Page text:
Unpublished Disposition, 921 F.2d 282 (9th Cir. 1990)Annotate this Case
UNITED STATES of America, Plaintiff-Appellee,v.Carlton SMITH, Jr., Defendant-Appellant.
United States Court of Appeals, Ninth Circuit.
Submitted Nov. 13, 1990.* Decided Dec. 19, 1990.
Appeal from the United States District Court for the Southern District of California; Leland C. Nielsen, District Judge, Presiding.
Before GOODWIN, Chief Judge, and WALLACE and NELSON, Circuit Judges.
This case grew out of an undercover drug investigation that focused on Smith's codefendants. After the undercover agent had repeatedly purchased crack cocaine from Smith's codefendants, codefendant Penn offered to teach the agent how to convert cocaine into crack. Penn arranged for the agent to come to Penn's apartment at a particular time for the lesson. Smith arrived at Penn's apartment before the lesson began, and assisted in the manufacturing process. Smith was convicted of manufacturing and distributing crack cocaine. He was acquitted of conspiracy to manufacture and distribute crack.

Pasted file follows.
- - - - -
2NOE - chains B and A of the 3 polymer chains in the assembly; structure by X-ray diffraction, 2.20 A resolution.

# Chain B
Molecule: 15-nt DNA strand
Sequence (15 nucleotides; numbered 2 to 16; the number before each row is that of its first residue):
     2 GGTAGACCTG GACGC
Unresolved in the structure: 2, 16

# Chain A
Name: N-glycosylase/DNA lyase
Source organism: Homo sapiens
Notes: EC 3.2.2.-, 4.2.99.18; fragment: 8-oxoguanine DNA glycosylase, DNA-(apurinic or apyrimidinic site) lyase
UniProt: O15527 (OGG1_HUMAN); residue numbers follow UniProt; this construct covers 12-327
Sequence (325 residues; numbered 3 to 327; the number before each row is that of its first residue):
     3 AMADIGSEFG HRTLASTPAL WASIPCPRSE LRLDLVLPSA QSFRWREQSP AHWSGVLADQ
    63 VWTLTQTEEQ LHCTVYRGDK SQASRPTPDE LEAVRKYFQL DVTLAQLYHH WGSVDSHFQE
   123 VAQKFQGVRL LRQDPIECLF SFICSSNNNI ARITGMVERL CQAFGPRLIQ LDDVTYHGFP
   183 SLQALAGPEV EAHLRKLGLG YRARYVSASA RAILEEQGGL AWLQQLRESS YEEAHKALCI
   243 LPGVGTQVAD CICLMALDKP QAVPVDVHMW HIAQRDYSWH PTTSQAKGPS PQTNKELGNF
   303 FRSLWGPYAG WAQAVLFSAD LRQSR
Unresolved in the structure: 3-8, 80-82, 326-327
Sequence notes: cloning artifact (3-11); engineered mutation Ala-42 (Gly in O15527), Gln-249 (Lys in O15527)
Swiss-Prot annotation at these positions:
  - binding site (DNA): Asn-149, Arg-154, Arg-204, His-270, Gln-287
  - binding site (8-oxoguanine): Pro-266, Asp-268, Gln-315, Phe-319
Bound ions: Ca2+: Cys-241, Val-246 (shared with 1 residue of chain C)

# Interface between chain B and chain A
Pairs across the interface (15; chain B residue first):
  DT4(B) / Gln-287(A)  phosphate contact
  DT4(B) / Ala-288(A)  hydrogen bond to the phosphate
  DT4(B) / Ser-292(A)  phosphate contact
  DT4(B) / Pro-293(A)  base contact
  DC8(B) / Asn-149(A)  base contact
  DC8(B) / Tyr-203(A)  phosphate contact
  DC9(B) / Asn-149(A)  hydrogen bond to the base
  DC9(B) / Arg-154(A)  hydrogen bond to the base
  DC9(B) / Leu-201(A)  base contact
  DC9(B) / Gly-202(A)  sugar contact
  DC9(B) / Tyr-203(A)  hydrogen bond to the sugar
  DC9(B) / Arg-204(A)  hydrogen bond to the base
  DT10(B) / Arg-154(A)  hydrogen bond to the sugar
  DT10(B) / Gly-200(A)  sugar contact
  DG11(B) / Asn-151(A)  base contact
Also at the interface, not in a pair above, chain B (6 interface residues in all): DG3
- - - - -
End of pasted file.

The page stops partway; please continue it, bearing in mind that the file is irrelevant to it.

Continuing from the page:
We review a district court's denial of a request for continuance for an abuse of discretion. United States v. Shirley, 884 F.2d 1130, 1134 (9th Cir. 1989). To demonstrate reversible error, a defendant must show that the denial of the continuance resulted in actual prejudice to his defense. Id.
On the first day of trial, Smith's counsel moved for a continuance. Counsel requested the continuance for three reasons: he stated that because of confusion in setting the trial date, he only learned of the trial date nine days before trial; that because of his short notice about the trial date, he had not been able to interview witnesses he considered critical to the defense; and that Smith had suffered an injury in prison and had a doctor's appointment for the day after the first day of trial.